Whilst a controversial figure at times away from the screen, there is no doubt that Academy Award-winning Brit Jeremy Irons is possessed with considerable talent as an actor, whose willingness to take on provocative roles (Claus von Bulow in Reversal of Fortune or Humbert Humbert in the remake of Lolita, for example) has also seen him emerge as a polarising on-screen presence as well. However, his latest outing as Raimond Gregorius in Night Train to Lisbon is unlikely to cause any offence, mainly because he doesn’t have much to do other than ask a lot of people a lot of questions in his quest to track down the various characters from a book that comes into his possession. The latest work from Danish director Bille August (The House of the Spirits, Pelle the Conqueror), Night Train to Lisbon is a sedate piece of filmmaking that relies very much on coincidence to propel the narrative.
Gregorius, a divorced middle-aged teacher at a school in Bern, Switzerland, is on his way to work when he prevents a woman from jumping off a bridge. She accompanies him to his class, but quickly slips away, leaving only her red coat, in the pocket of which Gregorius discovers a book filled with philosophical ramblings from a Portuguese doctor named Amadeu de Prado. When Gregorius discovers a train ticket to Lisbon inside the book – for a service leaving in 15 minutes conveniently enough – he makes the impulsive decision to head to Portugal and seek out de Prado. Despite the obstructions of de Prado’s prickly sister Adriana (Charlotte Rampling), Gregorius soon discovers that the author is long dead. When a collision with a cyclist results in his glasses being smashed, Gregorius visits Mariana, an optometrist whose uncle Joao just happens to have been one of de Prado’s comrades in the Resistance Movement in the lead-up to the democratic revolution in 1974. Gregorius meets with Joao (Tom Courtenay) and other key figures from de Prado’s past, including his former teacher and priest (Christopher Lee) and boyhood friend Jorge (Bruno Ganz).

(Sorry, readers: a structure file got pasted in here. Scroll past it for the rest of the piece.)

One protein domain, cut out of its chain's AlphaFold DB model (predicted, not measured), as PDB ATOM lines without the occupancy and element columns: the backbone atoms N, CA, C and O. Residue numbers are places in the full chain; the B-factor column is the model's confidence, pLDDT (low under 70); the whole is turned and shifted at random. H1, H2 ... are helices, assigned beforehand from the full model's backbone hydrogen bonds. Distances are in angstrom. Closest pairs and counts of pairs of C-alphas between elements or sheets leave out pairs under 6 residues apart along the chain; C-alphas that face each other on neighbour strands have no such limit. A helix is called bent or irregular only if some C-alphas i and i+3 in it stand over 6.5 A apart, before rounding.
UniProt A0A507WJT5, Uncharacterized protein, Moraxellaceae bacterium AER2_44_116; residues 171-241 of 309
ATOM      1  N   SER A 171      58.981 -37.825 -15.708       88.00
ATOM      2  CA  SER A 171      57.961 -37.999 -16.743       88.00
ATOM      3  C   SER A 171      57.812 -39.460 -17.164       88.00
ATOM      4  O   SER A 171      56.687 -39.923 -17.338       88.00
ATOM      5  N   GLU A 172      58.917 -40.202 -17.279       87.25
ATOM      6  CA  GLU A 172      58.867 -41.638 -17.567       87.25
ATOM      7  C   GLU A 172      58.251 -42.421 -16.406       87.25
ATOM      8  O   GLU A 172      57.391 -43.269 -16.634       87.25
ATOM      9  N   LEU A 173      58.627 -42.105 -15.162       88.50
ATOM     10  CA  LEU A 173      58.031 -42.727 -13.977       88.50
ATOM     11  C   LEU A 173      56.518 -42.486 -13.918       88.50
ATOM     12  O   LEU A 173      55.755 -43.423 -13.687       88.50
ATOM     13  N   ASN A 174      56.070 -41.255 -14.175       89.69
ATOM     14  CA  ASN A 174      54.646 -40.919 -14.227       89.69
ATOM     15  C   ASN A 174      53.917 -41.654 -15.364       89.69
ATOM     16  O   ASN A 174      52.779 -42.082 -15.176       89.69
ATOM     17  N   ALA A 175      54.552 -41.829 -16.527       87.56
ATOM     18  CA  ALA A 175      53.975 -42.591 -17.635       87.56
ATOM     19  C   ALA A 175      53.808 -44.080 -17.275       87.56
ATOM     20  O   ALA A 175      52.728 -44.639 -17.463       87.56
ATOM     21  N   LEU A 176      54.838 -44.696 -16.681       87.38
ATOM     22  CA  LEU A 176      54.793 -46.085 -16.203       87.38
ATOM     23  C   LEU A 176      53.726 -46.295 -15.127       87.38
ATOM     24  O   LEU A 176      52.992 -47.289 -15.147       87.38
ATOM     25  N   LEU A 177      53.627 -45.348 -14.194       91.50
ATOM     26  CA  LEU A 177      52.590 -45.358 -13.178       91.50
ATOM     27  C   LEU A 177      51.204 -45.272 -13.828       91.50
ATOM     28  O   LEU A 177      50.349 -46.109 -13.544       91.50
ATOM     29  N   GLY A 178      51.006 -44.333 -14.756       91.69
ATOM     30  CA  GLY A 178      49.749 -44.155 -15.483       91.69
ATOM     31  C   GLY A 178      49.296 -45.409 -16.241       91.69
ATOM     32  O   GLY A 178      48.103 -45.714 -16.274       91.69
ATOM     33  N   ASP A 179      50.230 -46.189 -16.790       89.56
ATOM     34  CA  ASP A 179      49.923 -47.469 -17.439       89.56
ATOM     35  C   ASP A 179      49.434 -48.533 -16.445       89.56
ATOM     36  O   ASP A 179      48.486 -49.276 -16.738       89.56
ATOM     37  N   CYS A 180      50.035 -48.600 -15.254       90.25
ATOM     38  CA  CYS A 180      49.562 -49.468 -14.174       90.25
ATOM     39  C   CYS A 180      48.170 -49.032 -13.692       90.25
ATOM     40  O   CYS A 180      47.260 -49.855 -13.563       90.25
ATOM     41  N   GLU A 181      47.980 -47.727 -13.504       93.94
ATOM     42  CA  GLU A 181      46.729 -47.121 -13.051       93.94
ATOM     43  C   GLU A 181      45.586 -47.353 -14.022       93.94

It is the flashback sequences – which come via the recollections of the various people that Gregorios talks to – that work the best as they track de Prado (Jack Huston) and his friends in their efforts to subvert the government of the day amidst a backdrop of violence and repression. Having been friends since childhood, de Prado and Jorge (played as a young man by August Diehl) are inseparable until, of course, a woman enters the picture. Played by the bewitching Melanie Laurent, Stefania has her eyes firmly on the prize and is prepared to use whatever means necessary to achieve her objective of a political uprising. The period recreations are quite effective, although we don’t learn a great deal about the political landscape of the time and what, exactly, the resistance were rebelling against. There are moments of violence and surges of suspense, but momentum is lost every time we return to Gregorius in the present day, his budding romance with Mariana and the realisation that his life, and personality, are in need of an overhaul, admitting that his wife left him because he was boring.
Of course, the problem is that such a boring character is not particularly compatible with an engaging cinema experience. To be fair though, Irons is burdened with a lifeless screenplay that gives him very little scope to make the character sympathetic in any way. The de Prado story is an interesting one and if the film focussed entirely on this, it certainly would have enabled greater exposition of the political machinations of the day, the various historical figures of import and the relationships between the fictional subversives. The locations are fabulous with the narrow winding streets, stone facades, cobblestones and cable cars of Lisbon particularly fetching.
It is a shame that the quality cast, which also features Lena Olin as the present-day incarnation of Stefania, did not have better material to work with. Huston, Diehl and Laurent are fine as the young idealists, while Courtenay is also strong as the grizzled older version of Jaoa. Overall though, Night Train to Lisbon derails on more than one occasion and a potentially engaging drama is ultimately reduced to snippets of excitement amidst an otherwise lacklustre adaptation of a novel by Swiss author Pascal Mercier.